The largest power consumers on the truck, other than the truck itself, are PPV fans. The larger output models are typically gasoline-powered, but with an eye on eliminating carcinogenic CO emissions from the fire ground these will need to be supported—electrically—by the apparatus if high volume airflow capabilities are to be maintained as a tactical tool. The ability to support high power equipment, such as a 18-24” PPV fans with equivalent airflow to today’s gas-powered models, while still hitting CO elimination targets will require a complete apparatus design consideration to become a platform rather than a simple, drivable toolbox. This will mean lots of lithium onboard the apparatus with high output inverters—capable of at least 115V/240V output, or higher voltage 3-phase, to get the current down to a reasonable level so as not to require large diameter cable runs. A compact generator, as small as 2-cylinder 3 kW, can be sufficient to work as a dedicated charging solution to refuel the lithium banks on an extended operation or en-route back to the station for when peak alternator output time is insufficient to full recharge the batteries.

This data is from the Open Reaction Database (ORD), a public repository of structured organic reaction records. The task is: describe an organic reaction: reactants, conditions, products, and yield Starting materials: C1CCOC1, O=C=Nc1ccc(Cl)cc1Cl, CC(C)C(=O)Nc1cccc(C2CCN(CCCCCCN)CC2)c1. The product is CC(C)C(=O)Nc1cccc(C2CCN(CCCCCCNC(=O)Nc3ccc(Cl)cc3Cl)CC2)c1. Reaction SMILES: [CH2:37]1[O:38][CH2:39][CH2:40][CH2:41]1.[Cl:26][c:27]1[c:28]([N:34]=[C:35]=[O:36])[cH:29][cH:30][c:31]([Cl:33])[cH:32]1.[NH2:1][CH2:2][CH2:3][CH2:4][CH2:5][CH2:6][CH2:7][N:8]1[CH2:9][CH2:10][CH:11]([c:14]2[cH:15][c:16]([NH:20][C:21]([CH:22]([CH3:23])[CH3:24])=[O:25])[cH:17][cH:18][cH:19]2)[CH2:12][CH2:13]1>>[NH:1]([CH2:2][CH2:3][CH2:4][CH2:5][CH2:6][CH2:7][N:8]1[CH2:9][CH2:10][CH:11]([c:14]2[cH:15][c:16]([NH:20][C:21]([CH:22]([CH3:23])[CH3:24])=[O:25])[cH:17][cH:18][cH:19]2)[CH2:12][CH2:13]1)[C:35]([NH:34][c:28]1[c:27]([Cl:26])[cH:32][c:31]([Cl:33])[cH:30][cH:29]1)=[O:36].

Other large consumption onboard systems that require near full-time operation include air-conditioners, clean cab filtration, and a variety of tool chargers. Obviously, if you want to go CO-free the a/c cannot be belt driven. The smallest electric air conditioners on the market consume about 2 kW at max power. Add that to the several battery chargers you have on board for rescue tools, PPV fans, and power tools, and you’ll run through a single 200 Ah lithium battery in about 30 minutes. Energy consumption adds up quick when you start paying attention to the electrical efficiency of every item on board your apparatus.

Zero Downtime